Sri Lankan Report Doesn't Fully Address War Crimes

Displaced Sri Lankan Tamil civilians.

I’ve been waiting for months for the final report from Sri Lanka’s Lessons Learnt and Reconciliation Commission (often referred to as the “LLRC”).  The commission had been appointed by President Rajapaksa in May 2010 to examine events during the last seven years of the war between the government and the Tamil Tigers (the war ended in May 2009 with the government’s victory over the Tigers).

The Sri Lankan government has used the existence of the commission to say that an international investigation into war crimes and other human rights abuses committed by both sides during the war in Sri Lanka wasn’t needed.  On Dec. 16, the Sri Lankan government released the LLRC’s final report.  I have to say that I’m disappointed with the report.

Amnesty International has criticized the LLRC for deficiencies in its mandate and composition, saying it lacked the necessary independence from the Sri Lankan government to fully address accountability for war crimes.  Amnesty also documented in a recent report  the deficiencies of how the LLRC operated in practice.  Sorry to say, but the LLRC’s final report bears out our earlier criticisms.

With respect to reported war crimes, the report uncritically accepts the Sri Lankan military’s version of events.  The commission does acknowledge that “considerable civilian casualties” did occur during the final phase of the conflict, but attributes responsibility for them (aside from a few incidents), directly or indirectly, to the Tigers.  Blame is laid on the Tigers with the military being largely exonerated.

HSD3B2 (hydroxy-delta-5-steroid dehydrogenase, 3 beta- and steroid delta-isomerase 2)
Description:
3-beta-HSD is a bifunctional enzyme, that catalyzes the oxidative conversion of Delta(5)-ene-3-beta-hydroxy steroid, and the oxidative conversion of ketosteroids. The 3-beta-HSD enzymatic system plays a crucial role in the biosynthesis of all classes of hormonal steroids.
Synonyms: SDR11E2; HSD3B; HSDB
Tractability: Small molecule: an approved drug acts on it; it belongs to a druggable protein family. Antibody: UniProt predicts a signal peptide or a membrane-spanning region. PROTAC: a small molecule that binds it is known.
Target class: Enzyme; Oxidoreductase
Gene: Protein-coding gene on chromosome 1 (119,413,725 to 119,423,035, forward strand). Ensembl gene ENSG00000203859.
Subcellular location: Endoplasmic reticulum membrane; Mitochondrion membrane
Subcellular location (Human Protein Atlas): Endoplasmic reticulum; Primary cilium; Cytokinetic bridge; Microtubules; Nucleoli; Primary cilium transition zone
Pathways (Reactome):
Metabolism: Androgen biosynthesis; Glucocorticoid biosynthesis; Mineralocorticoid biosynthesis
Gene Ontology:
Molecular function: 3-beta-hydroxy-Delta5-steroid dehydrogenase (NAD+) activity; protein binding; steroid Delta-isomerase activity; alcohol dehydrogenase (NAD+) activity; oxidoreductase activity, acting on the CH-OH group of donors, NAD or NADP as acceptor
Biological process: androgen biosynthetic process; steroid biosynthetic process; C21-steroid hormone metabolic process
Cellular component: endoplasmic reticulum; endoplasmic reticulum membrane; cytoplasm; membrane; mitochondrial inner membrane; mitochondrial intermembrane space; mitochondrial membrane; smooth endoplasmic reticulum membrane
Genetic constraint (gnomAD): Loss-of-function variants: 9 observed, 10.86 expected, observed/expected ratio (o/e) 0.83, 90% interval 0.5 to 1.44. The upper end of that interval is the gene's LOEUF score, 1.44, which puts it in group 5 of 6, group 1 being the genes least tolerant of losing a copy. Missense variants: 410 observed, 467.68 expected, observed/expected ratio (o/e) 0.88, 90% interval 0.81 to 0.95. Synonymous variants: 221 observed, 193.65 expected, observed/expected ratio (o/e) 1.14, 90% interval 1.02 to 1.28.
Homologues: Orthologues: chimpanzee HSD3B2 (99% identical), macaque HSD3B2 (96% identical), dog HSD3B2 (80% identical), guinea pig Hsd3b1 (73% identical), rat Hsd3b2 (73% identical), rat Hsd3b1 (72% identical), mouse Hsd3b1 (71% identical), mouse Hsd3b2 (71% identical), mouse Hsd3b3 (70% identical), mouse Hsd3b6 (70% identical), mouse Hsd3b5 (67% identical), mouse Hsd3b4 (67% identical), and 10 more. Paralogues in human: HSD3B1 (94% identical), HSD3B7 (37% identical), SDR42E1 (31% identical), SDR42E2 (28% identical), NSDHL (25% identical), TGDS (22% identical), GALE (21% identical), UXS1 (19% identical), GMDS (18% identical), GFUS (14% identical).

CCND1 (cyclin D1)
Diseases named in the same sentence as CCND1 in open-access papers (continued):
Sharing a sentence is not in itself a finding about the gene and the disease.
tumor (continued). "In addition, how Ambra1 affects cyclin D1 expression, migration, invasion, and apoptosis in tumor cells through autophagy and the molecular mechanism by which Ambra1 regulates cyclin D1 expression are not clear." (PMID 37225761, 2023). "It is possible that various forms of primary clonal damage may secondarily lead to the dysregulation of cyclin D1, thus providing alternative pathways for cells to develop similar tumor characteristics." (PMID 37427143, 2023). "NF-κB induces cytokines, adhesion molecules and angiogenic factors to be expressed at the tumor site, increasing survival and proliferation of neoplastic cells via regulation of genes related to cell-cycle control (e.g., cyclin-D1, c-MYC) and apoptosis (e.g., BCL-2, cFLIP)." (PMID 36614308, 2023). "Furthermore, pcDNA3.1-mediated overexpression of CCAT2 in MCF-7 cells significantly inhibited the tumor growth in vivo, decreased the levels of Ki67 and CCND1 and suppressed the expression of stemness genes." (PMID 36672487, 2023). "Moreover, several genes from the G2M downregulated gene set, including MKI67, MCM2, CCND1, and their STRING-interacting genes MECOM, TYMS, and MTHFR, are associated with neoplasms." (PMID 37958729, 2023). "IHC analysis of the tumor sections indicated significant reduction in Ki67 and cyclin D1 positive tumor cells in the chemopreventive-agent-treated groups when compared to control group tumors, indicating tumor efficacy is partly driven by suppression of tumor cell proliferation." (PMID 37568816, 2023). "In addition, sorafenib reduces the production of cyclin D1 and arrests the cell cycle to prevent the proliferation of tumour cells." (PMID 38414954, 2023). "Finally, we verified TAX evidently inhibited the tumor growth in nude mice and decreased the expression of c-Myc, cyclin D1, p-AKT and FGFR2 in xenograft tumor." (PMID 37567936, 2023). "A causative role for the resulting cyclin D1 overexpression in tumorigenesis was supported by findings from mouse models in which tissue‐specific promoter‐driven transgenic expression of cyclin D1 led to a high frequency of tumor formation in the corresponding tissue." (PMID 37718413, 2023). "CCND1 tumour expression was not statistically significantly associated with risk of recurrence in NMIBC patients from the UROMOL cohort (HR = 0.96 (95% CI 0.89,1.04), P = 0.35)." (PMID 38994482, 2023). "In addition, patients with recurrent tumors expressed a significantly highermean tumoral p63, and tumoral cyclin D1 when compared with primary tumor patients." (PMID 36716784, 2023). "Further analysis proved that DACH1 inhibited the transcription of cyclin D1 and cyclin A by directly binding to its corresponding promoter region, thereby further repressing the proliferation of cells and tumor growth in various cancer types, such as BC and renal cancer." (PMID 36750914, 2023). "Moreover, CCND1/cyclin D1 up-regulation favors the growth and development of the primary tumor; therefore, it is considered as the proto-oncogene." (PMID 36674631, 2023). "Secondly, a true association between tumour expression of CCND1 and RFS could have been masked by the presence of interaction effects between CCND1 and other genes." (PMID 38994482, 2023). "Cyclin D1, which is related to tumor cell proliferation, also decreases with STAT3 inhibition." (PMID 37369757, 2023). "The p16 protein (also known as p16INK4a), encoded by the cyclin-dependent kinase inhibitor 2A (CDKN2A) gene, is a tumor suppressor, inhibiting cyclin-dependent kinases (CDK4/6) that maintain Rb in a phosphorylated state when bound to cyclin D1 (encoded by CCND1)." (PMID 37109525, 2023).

The commission pointed out in the report its inability to determine the facts in some instances, including determining the number of civilian casualties and which side was responsible for shelling hospitals during the final months of the war.

The report does cover other areas besides reported war crimes; some of its recommendations could be valuable if implemented.  For example, the commission recommends that there be prosecution of the killers of Ragihar Manoharan and his four fellow students; they were killed by the security forces in Jan. 2006 but no one has been punished for this crime.  Ragihar was one of those cases for whom Amnesty members wrote as part of our 2011 “Write for Rights” event.

Amnesty International and Human Rights Watch have both said that the deficiencies in the LLRC’s report mean that an international investigation into war crimes and other human rights abuses is still needed in Sri Lanka.  The international community needs to take action and promptly establish such an investigation.   If the U.S. government would support us in our campaign for an international investigation, it would greatly help.

Please write the U.S. government today and add your voice to our campaign for an international investigation.  The victims of war crimes and their families in Sri Lanka have been denied truth and justice for too long.

 

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144 thoughts on “Sri Lankan Report Doesn't Fully Address War Crimes